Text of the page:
Increasingly in today’s society, people are choosing to go “paperless” and store their important information online. Although this is good for the environment, it can be a nightmare for the heirs and executors of an estate. To help ensure that your digital accounts and assets can be located and accessed when you are no longer around to tend to them, it is a good idea to address this topic in your estate plan.
The first step in creating a digital estate plan is to create an inventory of all your online accounts. This should include not only financial assets such as bank accounts, investment plans and retirement savings, but also personal accounts for things like email, photo albums, music files and social networking profiles. If you use sites like eBay, PayPal or Etsy, you will want to include those as well.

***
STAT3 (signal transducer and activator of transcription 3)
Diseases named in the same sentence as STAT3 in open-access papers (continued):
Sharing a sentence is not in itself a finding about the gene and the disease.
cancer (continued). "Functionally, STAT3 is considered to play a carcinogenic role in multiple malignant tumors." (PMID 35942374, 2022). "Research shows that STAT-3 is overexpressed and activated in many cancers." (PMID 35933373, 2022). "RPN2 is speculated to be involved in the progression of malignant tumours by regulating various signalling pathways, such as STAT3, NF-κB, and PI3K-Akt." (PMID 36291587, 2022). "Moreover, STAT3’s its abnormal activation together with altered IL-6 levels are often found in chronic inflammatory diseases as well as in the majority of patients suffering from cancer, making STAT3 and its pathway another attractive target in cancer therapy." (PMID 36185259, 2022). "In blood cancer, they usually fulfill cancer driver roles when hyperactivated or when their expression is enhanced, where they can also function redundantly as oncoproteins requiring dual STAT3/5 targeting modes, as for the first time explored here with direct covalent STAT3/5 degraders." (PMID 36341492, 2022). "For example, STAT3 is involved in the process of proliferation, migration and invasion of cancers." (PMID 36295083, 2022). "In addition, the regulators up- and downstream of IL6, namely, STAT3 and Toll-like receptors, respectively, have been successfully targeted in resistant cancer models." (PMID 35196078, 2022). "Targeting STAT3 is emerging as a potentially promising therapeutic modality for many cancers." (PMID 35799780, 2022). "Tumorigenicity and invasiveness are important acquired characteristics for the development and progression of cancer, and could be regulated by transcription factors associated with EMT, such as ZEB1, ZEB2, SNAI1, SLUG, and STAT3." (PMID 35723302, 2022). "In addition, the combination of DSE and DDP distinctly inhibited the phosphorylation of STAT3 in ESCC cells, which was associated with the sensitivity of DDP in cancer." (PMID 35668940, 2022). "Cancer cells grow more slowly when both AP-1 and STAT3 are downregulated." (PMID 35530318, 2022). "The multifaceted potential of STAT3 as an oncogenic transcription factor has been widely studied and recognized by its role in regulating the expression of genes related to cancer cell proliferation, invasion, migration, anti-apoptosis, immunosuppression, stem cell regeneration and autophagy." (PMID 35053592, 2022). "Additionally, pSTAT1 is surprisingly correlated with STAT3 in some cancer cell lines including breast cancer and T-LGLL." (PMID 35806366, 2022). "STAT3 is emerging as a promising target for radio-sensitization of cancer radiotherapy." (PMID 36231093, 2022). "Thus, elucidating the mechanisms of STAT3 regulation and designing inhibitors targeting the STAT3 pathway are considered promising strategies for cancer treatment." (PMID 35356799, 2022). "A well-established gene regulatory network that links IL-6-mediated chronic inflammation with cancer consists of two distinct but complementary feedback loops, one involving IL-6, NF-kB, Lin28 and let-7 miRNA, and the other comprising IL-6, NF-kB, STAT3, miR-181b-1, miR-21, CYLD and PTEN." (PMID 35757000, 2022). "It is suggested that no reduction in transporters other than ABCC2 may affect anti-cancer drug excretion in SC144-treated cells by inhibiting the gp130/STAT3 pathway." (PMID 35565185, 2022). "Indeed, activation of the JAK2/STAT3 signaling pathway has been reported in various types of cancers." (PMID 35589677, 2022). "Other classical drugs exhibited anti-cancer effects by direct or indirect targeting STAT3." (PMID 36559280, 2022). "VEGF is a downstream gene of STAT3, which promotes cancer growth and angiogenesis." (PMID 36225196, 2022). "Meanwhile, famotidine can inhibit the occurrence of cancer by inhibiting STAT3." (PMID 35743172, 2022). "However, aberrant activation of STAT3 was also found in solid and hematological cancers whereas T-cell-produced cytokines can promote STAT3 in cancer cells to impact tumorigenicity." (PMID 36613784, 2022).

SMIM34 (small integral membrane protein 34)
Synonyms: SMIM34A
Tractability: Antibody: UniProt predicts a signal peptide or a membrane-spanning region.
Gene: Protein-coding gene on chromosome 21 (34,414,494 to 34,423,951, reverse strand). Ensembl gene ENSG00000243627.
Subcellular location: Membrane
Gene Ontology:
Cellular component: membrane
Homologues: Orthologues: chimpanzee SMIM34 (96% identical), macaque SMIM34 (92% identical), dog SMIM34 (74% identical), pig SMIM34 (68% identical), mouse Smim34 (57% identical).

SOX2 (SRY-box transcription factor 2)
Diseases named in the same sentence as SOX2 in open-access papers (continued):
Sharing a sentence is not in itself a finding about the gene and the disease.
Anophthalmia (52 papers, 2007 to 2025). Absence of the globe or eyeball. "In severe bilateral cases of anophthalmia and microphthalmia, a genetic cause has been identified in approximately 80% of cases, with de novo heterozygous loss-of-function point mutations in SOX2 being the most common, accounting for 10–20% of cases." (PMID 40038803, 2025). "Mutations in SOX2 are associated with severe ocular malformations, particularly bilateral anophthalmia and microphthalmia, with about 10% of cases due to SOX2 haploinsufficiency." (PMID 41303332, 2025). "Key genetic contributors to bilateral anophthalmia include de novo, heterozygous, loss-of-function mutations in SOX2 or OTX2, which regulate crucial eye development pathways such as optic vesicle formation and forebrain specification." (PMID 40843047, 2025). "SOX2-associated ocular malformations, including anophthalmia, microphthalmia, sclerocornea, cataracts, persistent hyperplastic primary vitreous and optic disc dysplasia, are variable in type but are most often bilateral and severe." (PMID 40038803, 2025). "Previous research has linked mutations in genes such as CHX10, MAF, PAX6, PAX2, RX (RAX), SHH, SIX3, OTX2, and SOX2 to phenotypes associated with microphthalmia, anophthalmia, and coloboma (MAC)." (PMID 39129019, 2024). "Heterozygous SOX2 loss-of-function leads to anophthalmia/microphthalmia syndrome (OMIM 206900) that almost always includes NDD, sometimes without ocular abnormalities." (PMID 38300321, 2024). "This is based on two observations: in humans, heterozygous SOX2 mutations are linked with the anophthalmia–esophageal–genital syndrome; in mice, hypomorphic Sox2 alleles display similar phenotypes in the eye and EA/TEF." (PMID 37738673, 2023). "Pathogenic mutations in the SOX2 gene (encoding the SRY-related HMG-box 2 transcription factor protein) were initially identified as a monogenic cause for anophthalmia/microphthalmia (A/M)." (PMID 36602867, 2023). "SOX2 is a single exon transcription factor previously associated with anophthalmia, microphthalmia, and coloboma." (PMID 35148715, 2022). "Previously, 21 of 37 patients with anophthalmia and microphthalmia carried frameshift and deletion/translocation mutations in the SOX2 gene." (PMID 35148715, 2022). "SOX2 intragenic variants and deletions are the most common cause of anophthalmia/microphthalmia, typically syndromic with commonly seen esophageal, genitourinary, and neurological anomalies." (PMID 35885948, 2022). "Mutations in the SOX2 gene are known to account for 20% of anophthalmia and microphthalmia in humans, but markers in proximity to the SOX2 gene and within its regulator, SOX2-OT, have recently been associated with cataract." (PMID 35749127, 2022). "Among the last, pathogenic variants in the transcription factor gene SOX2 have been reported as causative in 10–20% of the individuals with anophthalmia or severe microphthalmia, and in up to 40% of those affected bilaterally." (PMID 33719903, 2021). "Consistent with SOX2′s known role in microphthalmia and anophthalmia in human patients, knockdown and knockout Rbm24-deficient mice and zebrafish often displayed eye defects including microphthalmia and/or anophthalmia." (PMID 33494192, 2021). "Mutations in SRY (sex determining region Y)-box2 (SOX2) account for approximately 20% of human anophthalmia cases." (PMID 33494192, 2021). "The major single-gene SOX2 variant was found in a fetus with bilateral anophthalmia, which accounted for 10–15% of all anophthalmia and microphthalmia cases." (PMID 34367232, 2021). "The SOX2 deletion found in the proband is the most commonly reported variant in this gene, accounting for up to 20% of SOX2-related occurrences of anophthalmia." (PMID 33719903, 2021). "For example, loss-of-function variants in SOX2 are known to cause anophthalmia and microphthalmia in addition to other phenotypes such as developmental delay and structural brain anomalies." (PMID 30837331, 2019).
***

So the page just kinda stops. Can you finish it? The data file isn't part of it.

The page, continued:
Although not all of your accounts will be valuable in a financial sense, they may have a great deal of personal value to your loved ones. However, unless you let them know where your accounts are and how to access them, they may be lost forever.
Of course, you will want to make sure that these accounts remain secure and private during your lifetime, so it is a good idea to bring the issue up with your estate planning lawyer. He or she can work with you to create a strategy to protect your digital assets and provide instructions for how you would like them to be managed in the future.
Source: CNBC, “Protect online assets with a digital estate plan,” Thomas Henske, May 19. 2014